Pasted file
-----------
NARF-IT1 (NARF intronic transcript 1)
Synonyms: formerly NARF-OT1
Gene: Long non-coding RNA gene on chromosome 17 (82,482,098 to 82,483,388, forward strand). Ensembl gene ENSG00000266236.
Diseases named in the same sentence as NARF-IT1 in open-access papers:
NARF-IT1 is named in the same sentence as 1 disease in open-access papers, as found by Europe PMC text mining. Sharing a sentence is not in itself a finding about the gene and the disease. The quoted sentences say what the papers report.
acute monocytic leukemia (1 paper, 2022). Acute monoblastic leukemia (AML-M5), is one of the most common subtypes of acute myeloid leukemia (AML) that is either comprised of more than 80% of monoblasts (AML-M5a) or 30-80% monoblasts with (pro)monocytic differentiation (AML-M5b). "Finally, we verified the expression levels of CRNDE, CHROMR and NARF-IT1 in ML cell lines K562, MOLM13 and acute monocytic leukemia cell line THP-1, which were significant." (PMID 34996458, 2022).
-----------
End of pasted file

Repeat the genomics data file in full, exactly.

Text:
NARF-IT1 (NARF intronic transcript 1)
Synonyms: formerly NARF-OT1
Gene: Long non-coding RNA gene on chromosome 17 (82,482,098 to 82,483,388, forward strand). Ensembl gene ENSG00000266236.
Diseases named in the same sentence as NARF-IT1 in open-access papers:
NARF-IT1 is named in the same sentence as 1 disease in open-access papers, as found by Europe PMC text mining. Sharing a sentence is not in itself a finding about the gene and the disease. The quoted sentences say what the papers report.
acute monocytic leukemia (1 paper, 2022). Acute monoblastic leukemia (AML-M5), is one of the most common subtypes of acute myeloid leukemia (AML) that is either comprised of more than 80% of monoblasts (AML-M5a) or 30-80% monoblasts with (pro)monocytic differentiation (AML-M5b). "Finally, we verified the expression levels of CRNDE, CHROMR and NARF-IT1 in ML cell lines K562, MOLM13 and acute monocytic leukemia cell line THP-1, which were significant." (PMID 34996458, 2022).